The talk strike – Silence is golden

Friday night I went to see the movie Eat, Pray, Love.  I adored the book, so couldn’t wait to see the movie, and even looked forward to seeing it by myself, to really get the full enjoyment out of it (such a recluse, aren’t I?)

Anyway, it brought back memories of the time when my kids were 2 and 3, and I went on a 10-day meditation retreat called Vippasana.  It was 10 hours a day of silent meditation for 10 days.  I couldn’t speak to anyone, look at anyone, or gesture to anyone for 10 whole days! I had always wanted to know what my mind would do if I was a monk, or had to live in silence and I really enjoyed the serenity and peace that that time gave me (after the initial mind madness dissipated of course….around about day 4).

18123003_sSo inspired by the movie and the memory of that peace and quiet I decided last Saturday, while my husband was at work to stop talking for an hour and see what happened.  I explained to the kids that “mummy’s not going to talk for the next hour”.  Cody said, of course, “why?”

I simply said, “because sometimes you feel more peaceful and get a different perspective on things if you don’t have to talk”.  I’m sure he had no idea what peaceful or perspective meant but he seemed happy with that answer.

So for the next hour and a half (I was enjoying myself too much), I said nothing. I gestured…a lot, as the kids continued with their normal behaviour, you know fighting, playing, asking for food, drinks, demanding things, lol.  But what I found is that there were so many times where I would have intervened with their fighting, or lectured them on something they were doing that I didn’t want them to, or just talking in general where it really wasn’t necessary to say anything.

There were a couple of times where I had to put Ryan in time out, which was interesting without talking.  I would show him what he needed to be doing by pointing and gesturing, which I could tell that he fully understood, and then when he wasn’t doing it, I would count 1, 2, 3 with my fingers, (which he definately understands, lol) and then when he didn’t do it, I simply pointed to the laundry (the time-out centre) and he knew exactly what he had to do.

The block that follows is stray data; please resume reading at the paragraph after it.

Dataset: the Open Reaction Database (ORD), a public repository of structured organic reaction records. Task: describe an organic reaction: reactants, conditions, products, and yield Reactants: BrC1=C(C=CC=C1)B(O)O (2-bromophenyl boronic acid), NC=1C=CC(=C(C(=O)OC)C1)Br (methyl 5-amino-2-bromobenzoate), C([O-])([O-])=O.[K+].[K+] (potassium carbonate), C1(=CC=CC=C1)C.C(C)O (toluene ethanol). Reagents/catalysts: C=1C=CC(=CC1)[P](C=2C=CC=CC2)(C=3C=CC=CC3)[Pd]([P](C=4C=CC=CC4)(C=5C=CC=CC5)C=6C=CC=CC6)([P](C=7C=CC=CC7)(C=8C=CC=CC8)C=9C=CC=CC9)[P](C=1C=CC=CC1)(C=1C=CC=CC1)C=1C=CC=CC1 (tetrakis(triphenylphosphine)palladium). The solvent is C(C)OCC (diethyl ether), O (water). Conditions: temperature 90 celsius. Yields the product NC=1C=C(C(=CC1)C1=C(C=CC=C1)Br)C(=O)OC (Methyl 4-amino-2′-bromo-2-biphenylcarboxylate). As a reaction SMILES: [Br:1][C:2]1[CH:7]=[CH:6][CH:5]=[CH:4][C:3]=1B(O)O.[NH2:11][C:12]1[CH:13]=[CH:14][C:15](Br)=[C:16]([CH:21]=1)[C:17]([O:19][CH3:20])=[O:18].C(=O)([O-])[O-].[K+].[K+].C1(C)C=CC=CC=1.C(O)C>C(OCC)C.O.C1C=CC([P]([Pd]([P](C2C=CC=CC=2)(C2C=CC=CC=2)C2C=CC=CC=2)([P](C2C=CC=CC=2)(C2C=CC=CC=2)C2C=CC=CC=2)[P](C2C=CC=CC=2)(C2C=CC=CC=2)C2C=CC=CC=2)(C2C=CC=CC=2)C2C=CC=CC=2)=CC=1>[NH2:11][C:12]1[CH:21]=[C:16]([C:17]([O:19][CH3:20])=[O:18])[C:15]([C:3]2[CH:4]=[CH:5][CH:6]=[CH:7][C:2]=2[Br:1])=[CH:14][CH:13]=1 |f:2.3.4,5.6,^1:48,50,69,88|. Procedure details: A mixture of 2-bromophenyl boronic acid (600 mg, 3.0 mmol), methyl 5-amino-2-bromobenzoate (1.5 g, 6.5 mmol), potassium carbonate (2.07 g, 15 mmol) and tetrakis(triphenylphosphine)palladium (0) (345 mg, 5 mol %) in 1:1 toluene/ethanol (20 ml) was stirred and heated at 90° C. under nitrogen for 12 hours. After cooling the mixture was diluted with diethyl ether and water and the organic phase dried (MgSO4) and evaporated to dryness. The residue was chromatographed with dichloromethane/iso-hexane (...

The funny thing was that I didn’t feel the normal reactions to the fighting and challenges that i normally would.  When I talk, it’s like the feeling of annoyance or frustration over the behaviour escalates and makes it worse.  When you are in silence you are breathing properly  and have your attention more on how you can handle the situation without talking, rather than being consumed by the behaviour itself.

All, in all, it felt so much quieter in the house without me talking, even though the kids were still as noisy as ever and the TV was on.  There was a peace inside me that is not as prevalent as when I am talking freely, and I really liked it.

Of course its not something that I would do all the time because I want to and need to communicate with the kids.  I spoke once at the end of that hour and a half because Ryan got into the cupboard below the sink and found the exit mould, so I had to speak to tell him how dangerous it was and to never to touch it again.  The funny thing was he actually listened more intently to me.

I know that if things feel hectic around here again, and the noise of the house is really getting to me, this is a great way for me to restore some peace within me again, without having to escape the house.

Needless to say, I have recommenced my daily (or should I say nightly) ritual of 1 hour of meditation.  This is something I think every person needs to do to reconnect with some internal peace, especially for parents who are always around noise.

I would highly recommend that you give this a try around your house and see what happens.  I think you will be surprised about how relaxing this is, and might even find it quite insightful, as you really get to hear the thoughts in your mind that contribute to your normal reactions towards the kids’ behaviours.  My only disclaimer about this exercise (which I’m sure you would do anyway) is to talk if you need to – like if your child is in danger or there is something really important that you have to say.  Just say it, then go back to your silent retreat.

Please let me know what your experiences were if you try it.  I’d love to hear them.

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